VIDEO - Sen. Chris Coons took a turn to speak with Kavanaugh accuser Ford. Watch the video or read the transcript.
Sen. Chris Coons today spoke with Dr. Christine Blasey Ford about her allegations of sexual assault against Judge Brett Kavanaugh.
“There was a wide range of responses to your coming forward. Some thousands of survivors have been motivated and inspired by your courage, others have been critical,” Sen. Coons said to Dr. Ford.
“As I’ve reviewed the wide range of reactions, I’ve been really troubled by the excuse offered by too many that this was a high school incident and ‘boys will be boys.’ To me, that’s just far too low a standard for the conduct of boys and men in our country.”
Sen. Coons: Dr. Ford, I want to begin by thanking you for coming to testify in front of us today. You came forward with very serious and relevant information about a nominee for a lifetime position on our Supreme Court. You didn’t have to, and I know you’ve done it at great personal cost. This is a public service and I want you to know that I’m grateful to have the opportunity to hear from you directly today. I’d like to just first follow up on that line of questioning Ms. Mitchell was following because I think a lot of people don’t realize that you chose to come forward with your concerns about Judge Kavanaugh before he was nominated to the Supreme Court. Do I understand correctly that when you first reached out to Congresswoman Eshoo and to the Washington Post tip line that was when he was on the short list but before he was nominated to the Supreme Court. Is that correct?
Dr. Ford: Correct.
Sen. Coons: And if I understood your testimony earlier, it’s that you were motivated by a sense of civic duty and frankly a hope that some other highly qualified nominee might be picked, not out of a motivation at a late stage to have an affect on the final decision?
Dr. Ford: Correct. I felt it was very important to get the information to you but I didn’t know how to do it while there was still a short-list of candidates.
Sen. Coons: Thank you, Dr. According to Justice Department data, about two-thirds of sexual assault survivors don’t report their assaults. Based on your experience, I’d be interested in hearing from you about this because you bore this alone. You bore this alone for a very long time. And it would be helpful for us to better understand the ways that that’s affected your whole life.
Dr. Ford: It’s affected me at different stages of the development of my life. So the immediate affect was probably the worst, so the first four years. I think I described earlier a fairy disastrous first two years of undergraduate studies at the University of North Carolina, where I was finally able to pull myself together and then, once coping with the immediate affects, the short-term affects, I experienced longer term affects of anxiety and relationship challenges.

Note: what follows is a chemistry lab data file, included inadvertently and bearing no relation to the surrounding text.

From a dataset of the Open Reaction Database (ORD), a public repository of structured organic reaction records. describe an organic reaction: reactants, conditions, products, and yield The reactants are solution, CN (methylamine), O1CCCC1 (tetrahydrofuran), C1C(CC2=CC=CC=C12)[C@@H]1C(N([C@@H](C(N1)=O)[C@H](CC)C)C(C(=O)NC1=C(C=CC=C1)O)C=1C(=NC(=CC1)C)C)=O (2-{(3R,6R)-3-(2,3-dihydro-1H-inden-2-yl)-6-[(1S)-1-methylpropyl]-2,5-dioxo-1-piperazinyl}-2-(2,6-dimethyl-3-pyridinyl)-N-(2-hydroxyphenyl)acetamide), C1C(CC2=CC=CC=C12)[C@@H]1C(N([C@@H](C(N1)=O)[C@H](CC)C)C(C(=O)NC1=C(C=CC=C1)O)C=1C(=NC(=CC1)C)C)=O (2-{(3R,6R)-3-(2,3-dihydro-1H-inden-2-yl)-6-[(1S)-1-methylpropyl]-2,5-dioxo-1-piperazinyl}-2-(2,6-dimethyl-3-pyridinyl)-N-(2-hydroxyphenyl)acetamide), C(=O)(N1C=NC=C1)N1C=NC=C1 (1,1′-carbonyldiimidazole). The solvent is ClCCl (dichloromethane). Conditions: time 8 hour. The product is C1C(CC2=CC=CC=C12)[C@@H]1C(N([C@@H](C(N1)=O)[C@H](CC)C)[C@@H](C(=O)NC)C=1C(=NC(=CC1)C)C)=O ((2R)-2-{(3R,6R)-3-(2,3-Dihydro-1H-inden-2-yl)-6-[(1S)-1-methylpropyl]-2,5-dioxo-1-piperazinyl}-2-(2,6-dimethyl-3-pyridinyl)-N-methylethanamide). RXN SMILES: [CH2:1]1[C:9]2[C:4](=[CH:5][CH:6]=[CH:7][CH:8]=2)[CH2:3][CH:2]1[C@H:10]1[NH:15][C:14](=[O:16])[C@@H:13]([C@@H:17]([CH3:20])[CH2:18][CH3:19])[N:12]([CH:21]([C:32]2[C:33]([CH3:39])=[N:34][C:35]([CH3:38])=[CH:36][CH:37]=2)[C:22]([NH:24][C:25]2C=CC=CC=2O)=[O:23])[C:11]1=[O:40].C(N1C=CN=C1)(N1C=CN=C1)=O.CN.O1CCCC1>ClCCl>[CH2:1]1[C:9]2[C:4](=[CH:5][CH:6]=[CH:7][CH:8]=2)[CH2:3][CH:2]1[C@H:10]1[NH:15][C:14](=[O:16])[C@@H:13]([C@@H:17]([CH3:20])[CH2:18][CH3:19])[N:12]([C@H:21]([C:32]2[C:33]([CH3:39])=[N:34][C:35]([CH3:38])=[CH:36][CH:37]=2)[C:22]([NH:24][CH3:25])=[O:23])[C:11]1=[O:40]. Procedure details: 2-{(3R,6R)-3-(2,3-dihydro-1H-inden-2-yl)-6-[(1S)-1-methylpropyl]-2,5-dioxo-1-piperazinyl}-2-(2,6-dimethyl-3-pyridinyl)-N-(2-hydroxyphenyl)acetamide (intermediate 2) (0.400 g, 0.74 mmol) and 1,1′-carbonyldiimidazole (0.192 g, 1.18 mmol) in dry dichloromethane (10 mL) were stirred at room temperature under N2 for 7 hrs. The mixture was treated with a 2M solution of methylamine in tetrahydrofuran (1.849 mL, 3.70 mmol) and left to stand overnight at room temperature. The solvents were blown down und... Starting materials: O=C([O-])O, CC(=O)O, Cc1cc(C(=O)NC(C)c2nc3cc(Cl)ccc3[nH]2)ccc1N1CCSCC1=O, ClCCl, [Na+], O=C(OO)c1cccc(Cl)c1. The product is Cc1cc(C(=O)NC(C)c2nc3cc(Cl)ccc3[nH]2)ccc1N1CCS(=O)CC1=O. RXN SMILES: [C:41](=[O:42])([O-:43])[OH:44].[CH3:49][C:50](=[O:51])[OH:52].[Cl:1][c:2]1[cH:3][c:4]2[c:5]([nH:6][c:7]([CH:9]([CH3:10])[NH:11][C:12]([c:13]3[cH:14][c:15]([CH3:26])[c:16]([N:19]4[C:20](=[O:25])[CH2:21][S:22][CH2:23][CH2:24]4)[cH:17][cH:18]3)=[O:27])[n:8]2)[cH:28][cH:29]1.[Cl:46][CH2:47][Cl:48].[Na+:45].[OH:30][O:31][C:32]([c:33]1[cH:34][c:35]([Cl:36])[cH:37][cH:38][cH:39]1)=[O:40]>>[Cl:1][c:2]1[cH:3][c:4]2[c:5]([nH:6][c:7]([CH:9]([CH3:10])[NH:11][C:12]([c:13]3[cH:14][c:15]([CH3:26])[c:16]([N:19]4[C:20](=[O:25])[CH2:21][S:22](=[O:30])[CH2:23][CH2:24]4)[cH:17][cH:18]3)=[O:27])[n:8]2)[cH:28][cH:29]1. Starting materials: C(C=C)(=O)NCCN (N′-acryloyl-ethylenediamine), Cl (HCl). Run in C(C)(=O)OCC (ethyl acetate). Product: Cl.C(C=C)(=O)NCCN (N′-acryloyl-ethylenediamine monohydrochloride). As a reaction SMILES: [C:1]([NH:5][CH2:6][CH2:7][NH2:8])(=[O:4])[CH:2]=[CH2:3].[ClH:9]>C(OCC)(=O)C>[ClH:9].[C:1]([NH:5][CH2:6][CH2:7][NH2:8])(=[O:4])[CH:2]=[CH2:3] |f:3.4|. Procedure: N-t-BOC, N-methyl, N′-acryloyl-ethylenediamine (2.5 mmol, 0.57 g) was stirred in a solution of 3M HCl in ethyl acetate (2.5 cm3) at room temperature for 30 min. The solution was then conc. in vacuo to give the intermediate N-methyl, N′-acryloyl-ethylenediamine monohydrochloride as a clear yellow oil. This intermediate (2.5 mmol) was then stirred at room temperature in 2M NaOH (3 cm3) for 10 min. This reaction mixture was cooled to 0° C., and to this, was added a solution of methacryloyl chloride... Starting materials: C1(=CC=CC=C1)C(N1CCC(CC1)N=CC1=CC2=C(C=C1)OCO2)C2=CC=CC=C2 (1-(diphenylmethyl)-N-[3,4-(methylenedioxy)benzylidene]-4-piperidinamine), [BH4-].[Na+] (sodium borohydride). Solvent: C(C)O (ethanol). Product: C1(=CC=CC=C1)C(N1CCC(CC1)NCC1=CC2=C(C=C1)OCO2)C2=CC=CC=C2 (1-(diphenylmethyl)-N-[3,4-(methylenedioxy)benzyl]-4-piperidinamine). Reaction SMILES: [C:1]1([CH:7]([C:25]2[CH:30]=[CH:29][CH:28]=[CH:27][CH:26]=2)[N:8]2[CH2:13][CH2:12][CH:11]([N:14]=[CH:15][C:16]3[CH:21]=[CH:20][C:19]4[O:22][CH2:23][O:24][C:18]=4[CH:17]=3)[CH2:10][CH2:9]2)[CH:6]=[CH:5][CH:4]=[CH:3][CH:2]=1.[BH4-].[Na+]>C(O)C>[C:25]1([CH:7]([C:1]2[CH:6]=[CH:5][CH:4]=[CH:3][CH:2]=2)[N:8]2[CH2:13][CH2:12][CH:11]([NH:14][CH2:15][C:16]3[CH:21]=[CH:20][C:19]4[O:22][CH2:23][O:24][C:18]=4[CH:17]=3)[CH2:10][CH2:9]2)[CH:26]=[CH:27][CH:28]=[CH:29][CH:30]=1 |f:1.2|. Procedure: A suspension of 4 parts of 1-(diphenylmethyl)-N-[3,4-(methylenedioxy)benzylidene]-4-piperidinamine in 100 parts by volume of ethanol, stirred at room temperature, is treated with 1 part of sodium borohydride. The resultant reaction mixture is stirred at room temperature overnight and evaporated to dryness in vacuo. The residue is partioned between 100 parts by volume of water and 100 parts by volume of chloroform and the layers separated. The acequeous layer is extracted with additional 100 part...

Sen. Coons: Thank you for sharing that. And yet you went on to get a PhD from USC, is that correct?
Dr. Ford: Correct.
Sen. Coons: As you predicted, there was a wide range of responses to your coming forward. Some thousands of survivors have been motivated and inspired by your courage, others have been critical.
And as I’ve reviewed the wide range of reactions, I’ve been really troubled by the excuse offered by too many that this was a high school incident and ‘boys will be boys.’ To me that’s just far too low a standard for the conduct of boys and men in our country. If you would, I’d appreciate your reaction to the excuse that ‘boys will be boys.’
Dr. Ford: I can only speak for how it has affected me greatly for the last 36 years even though I was 15 years old at the time. And I think you know the younger you are when these things happen it could possibly have worse affect than when you’re a full -- when your brain is fully developed and you have better coping skills that you’ve developed.
Sen. Coons: Experts have written about how it’s common for sexual assault survivors to remember some facts about the experience very sharply and very clearly, but not others, and that has to do with the survival mode that we go into in experiencing trauma. Is that your experience and is that something you could help the lay person understand?
Dr. Ford: Yes. I was definitely experiencing the fight or flight mode. Is that what you’re referring to? Yes. So I was definitely experiencing the surge of adrenaline and cortisol and norepinephrine and credit that a little bit for my ability to get out of the situation, but also some other lucky events that occurred that allowed me to get out of the event.
Sen. Coons: Dr. Ford, we are grateful that you came through it and that you shared your account with us and the American people, and I think you’ve provided important information. I’d like to thank you for meeting your civic duty. I wish we could have provided for you a more thorough hearing today. I think asking for the FBI to investigate this matter thoroughly was not asking too much. I think asking to have the other individual involved in your assault, Mark Judge, appear before us today was not asking too much. I’m grateful you came forward and I’m thankful for your courage which set an important example. Thank you Dr. Ford.